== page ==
Swimming and water safety skills are widely recognised as the key to preventing drowning, with a lack of swimming skills and water safety knowledge considered to be a major risk factor for drowning. Drowning in open water environments reinforces the importance of learning a full range of swimming, water safety and survival skills, and a knowledge of hazards and risks in different locations and situations. In order to reduce the rate of drowning while swimming, a strong focus on swimming and water safety skills is needed.
The development of swimming and water safety skills in children continues to be a concern, with up to 40% of children leaving primary school unable to achieve the minimum National Benchmark for swimming and water safety skills. Research shows that participation in commercial learn to swim programs declines before 8 years of age, well before many children have developed a comprehensive set of swimming and water safety skills.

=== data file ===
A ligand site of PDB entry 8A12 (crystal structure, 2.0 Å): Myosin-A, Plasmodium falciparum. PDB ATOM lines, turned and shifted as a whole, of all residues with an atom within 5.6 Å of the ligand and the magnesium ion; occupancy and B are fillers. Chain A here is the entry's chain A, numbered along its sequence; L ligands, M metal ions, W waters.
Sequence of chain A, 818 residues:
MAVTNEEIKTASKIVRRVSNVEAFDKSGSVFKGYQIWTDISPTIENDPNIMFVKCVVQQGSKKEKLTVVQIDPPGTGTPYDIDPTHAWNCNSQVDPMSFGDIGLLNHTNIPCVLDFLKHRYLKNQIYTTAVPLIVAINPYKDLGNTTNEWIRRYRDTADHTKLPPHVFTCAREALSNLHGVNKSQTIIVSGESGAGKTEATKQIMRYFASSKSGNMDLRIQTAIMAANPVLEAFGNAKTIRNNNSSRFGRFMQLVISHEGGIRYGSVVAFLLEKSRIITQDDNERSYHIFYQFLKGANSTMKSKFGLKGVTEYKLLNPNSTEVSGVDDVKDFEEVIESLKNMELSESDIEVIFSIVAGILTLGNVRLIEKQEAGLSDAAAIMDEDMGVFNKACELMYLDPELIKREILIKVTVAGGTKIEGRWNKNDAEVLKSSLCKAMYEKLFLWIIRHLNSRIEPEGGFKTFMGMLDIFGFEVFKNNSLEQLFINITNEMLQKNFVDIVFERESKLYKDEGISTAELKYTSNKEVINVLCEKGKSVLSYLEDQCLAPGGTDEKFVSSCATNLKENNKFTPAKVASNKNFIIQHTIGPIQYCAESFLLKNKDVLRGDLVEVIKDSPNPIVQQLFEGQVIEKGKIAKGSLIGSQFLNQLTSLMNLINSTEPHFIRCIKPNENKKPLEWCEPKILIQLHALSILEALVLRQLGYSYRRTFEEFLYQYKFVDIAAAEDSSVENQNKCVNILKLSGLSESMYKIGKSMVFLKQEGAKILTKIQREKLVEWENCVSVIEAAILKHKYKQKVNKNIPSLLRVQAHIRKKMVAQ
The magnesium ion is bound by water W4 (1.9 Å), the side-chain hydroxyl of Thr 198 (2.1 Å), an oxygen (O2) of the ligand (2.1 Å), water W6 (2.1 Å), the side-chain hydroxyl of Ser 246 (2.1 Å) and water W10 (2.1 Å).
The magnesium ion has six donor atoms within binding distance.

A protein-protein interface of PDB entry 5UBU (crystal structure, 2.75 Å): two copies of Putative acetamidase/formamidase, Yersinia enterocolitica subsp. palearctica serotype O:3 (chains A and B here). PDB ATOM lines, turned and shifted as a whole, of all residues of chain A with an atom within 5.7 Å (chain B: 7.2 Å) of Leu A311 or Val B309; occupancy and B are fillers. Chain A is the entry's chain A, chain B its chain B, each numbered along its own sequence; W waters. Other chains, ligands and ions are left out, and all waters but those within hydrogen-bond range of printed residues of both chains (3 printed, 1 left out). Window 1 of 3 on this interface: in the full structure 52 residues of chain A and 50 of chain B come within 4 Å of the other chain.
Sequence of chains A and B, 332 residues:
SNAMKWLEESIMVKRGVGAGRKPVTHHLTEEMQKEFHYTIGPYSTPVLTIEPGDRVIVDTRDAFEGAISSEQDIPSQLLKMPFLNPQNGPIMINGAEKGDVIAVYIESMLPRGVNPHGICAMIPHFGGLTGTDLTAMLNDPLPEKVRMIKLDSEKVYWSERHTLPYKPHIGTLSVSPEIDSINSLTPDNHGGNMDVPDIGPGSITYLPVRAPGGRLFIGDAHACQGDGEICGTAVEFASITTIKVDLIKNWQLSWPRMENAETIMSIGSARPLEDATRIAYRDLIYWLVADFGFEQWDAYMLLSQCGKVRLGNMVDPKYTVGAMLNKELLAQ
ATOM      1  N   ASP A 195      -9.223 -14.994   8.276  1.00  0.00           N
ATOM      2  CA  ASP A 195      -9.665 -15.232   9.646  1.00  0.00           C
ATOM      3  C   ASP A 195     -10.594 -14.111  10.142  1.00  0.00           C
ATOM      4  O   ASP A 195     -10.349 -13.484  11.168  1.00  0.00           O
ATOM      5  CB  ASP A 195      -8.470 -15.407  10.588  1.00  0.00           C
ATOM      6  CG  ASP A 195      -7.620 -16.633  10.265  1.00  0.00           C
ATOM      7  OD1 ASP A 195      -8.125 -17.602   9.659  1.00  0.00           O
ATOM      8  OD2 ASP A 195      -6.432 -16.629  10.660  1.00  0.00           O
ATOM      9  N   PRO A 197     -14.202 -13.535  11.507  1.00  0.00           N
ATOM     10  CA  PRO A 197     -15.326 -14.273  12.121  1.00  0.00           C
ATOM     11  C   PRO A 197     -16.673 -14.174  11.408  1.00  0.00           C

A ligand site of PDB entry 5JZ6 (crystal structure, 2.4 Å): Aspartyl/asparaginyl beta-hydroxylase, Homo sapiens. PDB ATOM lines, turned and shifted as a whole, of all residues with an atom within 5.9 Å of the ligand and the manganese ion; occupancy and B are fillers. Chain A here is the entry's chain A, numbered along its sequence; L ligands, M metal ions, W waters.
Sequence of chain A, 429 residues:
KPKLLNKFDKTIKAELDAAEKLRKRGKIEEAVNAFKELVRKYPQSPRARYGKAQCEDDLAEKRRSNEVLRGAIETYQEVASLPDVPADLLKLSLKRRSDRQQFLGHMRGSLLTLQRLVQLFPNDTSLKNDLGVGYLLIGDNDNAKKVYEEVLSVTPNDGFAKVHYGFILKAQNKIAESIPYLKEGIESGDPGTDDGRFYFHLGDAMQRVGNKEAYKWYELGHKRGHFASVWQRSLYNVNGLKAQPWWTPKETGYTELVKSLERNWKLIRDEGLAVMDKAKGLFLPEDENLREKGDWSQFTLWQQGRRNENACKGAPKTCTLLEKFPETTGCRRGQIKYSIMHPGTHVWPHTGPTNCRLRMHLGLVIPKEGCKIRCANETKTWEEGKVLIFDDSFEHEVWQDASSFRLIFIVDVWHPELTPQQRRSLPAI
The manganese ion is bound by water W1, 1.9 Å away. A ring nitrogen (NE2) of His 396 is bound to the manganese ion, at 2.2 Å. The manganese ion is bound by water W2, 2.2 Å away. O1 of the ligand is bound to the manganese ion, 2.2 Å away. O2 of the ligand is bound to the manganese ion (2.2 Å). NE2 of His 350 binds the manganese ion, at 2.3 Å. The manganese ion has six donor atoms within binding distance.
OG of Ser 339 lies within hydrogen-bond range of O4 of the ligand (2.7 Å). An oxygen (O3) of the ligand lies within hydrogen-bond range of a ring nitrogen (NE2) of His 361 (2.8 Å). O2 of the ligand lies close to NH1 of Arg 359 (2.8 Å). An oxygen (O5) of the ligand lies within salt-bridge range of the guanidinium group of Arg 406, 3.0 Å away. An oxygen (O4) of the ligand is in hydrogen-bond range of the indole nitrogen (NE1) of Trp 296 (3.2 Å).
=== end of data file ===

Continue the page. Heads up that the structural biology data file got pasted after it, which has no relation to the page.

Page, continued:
Access to swimming and water safety education is not evenly spread across all populations. Research shows inequalities in rural and remote communities, those from lower socioeconomic areas, multicultural communities, and Aboriginal and Torres Strait Islander peoples, who are all less likely to be attending swimming and water safety education programs.
Little is known about the swimming competency and skill retention of adults. Adults drown due to a combination of factors, including a lack of swimming skills and water safety awareness, inexperience and risk-taking behaviour. Further work is required to ensure that everyone, regardless of age, ability and background has the opportunity to learning swimming, lifesaving and water safety skills.